Which parties have standing to challenge President Trump’s appointment of Matt Whittaker as Acting Attorney General?
The Constitution of the United States provides that the President of the United States can appoint federal officials and judges, but only with the ‘advice and consent’ of the Senate. In other words, before an officer or judge can take office, the Senate must vote and confirm the President’s nomination. This is an important example of checks and balances in the United States. The President’s power to appoint officials with the advice and consent of the Senate is known as the “Appointments Clause” (United States Constitution, Article II, Section 2, Clause 2).
The President and The Attorney General
The Attorney General is part of the Executive Branch of government and is the highest law enforcement officer in the United States. Until November 7, the Attorney General of the United States was Jeff Sessions. Mr. Sessions resigned. In his place, President Trump designated Matt Whittaker as the Acting Attorney General.
President Trump’s appointment of Mr. Whittaker concerned a number of people for several reasons. Among other things, there is concern that Mr. Whittaker was (i) involved in criminal activity and that (ii) President Trump appointed Mr. Whittaker because Whittaker is likely to be sympathetic to the President, who is suspected of illegal activity himself and is being investigated.
Another concern is that President Trump did not ask the Senate to confirm Mr. Whittaker’s appointment. Some people believe that by designating Mr. Whittaker without confirmation from the Senate, President Trump violated the Appointments Clause.
But who has standing to challenge Whittaker’s appointment as unconstitutional? Any person who wants to challenge President Trump’s appointment of Mr. Whittaker as unconstitutional will need to demonstrate that he or she has standing. Among other things, that party will need to show that he has been injured by Whittaker’s appointment.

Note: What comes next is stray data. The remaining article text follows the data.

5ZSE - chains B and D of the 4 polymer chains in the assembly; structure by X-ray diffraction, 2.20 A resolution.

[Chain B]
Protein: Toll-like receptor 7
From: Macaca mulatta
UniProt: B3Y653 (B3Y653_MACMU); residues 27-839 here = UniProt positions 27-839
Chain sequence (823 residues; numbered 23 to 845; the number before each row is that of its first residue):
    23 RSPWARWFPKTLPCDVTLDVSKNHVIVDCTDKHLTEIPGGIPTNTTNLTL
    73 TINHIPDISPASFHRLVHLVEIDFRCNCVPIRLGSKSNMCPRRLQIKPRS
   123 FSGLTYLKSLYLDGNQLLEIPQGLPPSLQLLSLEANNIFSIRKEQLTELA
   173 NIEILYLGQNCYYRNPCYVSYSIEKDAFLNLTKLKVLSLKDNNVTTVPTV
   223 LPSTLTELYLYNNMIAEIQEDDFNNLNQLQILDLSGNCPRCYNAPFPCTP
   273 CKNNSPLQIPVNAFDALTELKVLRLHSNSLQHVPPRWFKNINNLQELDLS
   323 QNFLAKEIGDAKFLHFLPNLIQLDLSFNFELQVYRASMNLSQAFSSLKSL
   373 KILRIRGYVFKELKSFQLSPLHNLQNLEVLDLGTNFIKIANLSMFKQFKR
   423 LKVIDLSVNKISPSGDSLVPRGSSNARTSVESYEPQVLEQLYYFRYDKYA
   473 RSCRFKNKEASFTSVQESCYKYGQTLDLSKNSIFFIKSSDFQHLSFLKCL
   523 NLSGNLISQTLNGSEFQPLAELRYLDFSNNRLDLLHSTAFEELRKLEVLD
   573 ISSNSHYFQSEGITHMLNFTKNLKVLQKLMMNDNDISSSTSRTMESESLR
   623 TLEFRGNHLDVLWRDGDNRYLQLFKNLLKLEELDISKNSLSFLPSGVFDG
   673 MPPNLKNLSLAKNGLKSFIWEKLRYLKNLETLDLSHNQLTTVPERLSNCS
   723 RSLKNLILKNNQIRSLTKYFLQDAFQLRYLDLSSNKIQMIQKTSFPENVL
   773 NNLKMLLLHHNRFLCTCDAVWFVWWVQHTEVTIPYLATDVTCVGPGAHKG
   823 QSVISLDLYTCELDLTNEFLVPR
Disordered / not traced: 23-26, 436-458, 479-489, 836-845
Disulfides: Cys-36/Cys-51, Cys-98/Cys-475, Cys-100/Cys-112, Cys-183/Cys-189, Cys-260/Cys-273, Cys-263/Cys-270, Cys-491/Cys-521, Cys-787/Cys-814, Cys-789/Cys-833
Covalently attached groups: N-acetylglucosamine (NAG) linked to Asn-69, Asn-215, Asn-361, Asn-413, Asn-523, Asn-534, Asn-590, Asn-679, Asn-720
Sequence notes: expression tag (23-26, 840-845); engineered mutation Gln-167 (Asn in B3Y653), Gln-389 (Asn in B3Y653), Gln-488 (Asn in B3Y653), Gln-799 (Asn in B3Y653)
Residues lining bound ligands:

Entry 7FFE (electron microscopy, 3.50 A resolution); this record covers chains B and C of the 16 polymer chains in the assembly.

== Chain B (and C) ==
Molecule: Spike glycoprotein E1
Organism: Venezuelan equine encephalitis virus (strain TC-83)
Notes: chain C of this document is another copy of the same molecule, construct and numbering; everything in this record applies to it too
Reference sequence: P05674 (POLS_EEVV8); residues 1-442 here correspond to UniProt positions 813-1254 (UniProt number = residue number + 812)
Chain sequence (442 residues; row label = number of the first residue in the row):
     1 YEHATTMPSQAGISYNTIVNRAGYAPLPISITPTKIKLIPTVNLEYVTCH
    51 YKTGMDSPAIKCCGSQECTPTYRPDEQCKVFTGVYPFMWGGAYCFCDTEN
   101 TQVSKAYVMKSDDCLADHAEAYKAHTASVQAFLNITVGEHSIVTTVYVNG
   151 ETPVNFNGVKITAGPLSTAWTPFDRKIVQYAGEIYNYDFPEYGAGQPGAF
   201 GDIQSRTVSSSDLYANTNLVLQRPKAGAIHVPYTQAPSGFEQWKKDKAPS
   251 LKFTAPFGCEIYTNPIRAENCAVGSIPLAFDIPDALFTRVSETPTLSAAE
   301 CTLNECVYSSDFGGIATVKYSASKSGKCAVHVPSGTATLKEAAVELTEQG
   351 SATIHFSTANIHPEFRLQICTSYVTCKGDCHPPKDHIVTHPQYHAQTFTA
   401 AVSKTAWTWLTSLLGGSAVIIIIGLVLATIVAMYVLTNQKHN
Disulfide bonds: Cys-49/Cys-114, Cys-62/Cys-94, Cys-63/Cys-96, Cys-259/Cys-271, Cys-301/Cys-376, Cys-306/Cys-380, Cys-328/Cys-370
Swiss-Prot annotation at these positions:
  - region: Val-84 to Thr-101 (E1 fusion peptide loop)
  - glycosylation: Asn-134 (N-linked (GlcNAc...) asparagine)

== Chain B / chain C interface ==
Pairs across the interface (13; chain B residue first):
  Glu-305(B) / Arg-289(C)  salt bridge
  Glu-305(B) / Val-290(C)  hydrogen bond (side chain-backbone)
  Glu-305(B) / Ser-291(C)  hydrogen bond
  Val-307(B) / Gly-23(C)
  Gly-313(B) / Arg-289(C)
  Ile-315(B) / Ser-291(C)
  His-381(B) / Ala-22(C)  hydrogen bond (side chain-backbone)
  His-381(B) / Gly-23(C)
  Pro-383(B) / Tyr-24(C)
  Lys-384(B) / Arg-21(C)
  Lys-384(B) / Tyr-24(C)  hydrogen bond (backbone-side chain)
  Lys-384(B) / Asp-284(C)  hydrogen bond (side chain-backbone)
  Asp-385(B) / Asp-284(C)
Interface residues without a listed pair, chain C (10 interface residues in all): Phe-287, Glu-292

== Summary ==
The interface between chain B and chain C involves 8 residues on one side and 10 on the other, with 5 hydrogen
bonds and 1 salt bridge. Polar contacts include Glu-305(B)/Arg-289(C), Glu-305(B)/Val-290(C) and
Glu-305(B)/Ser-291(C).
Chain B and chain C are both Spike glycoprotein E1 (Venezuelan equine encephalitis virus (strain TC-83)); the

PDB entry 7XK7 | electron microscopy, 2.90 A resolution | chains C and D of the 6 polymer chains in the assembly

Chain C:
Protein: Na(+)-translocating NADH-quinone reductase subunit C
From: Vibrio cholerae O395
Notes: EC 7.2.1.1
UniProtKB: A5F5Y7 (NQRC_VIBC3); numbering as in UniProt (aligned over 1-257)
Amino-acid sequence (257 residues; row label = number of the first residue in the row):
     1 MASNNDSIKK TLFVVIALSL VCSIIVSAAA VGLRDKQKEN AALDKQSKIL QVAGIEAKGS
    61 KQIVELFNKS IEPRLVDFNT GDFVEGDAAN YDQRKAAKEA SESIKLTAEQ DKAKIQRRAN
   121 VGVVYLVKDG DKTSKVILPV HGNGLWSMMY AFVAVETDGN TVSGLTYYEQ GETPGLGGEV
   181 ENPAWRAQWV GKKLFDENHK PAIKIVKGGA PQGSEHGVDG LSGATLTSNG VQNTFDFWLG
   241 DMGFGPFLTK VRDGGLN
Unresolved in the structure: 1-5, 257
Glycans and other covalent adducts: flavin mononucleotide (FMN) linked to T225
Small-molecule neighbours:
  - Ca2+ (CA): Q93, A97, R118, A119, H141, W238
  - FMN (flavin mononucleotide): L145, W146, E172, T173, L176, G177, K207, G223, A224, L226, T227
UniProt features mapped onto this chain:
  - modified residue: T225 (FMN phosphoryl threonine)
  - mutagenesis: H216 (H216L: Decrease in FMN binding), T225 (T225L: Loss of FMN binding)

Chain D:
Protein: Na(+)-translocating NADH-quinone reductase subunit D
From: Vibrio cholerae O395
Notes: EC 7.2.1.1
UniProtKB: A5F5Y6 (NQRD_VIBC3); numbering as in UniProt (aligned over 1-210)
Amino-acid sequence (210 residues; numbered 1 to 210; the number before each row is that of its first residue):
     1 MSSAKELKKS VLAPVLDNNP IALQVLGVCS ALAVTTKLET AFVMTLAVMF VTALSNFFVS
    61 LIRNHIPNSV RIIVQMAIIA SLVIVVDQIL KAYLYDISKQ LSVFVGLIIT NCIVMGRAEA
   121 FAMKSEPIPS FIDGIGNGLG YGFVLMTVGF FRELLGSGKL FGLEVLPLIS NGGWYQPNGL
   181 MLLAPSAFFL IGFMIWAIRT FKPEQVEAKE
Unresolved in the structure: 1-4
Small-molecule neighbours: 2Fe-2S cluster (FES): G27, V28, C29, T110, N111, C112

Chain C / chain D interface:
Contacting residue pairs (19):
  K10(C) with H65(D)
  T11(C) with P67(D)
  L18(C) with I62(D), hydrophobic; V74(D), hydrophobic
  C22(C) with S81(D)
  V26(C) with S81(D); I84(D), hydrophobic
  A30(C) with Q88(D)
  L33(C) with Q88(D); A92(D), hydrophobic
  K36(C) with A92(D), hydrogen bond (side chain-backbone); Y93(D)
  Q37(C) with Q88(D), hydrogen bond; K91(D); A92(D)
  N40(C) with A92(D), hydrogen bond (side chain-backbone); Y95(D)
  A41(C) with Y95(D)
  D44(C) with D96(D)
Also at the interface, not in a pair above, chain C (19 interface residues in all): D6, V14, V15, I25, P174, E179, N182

Below is a video on standing:
A party filing a lawsuit must have standing. That is, the party must show that it has the legal right to seek a remedy from the Court. If the government acts unconstitutionally, courts will usually only allow a person injured by the unconstitutional activity to challenge the government in court.
The Appointments Clause
[The President] shall nominate, and by and with the Advice and Consent of the Senate, shall appoint Ambassadors, other public Ministers and Consuls, Judges of the supreme Court, and all other Officers of the United States…
Do Senators have Standing?
Several United States Senators filed a lawsuit in federal court, claiming that they have standing to challenge Whittaker’s appointment. They argue that because the President denied them the opportunity to vote on Whittaker’s designation as the Attorney General, and is denying them any future opportunity to vote on his appointment, the President injured them. These plaintiffs argue that a Senator has standing to challenge the President’s action as unconstitutional because the President denied them their right to vote and to fulfill their responsibilities as Senators.
Eventually, the federal court will need to rule on whether the Senators have standing.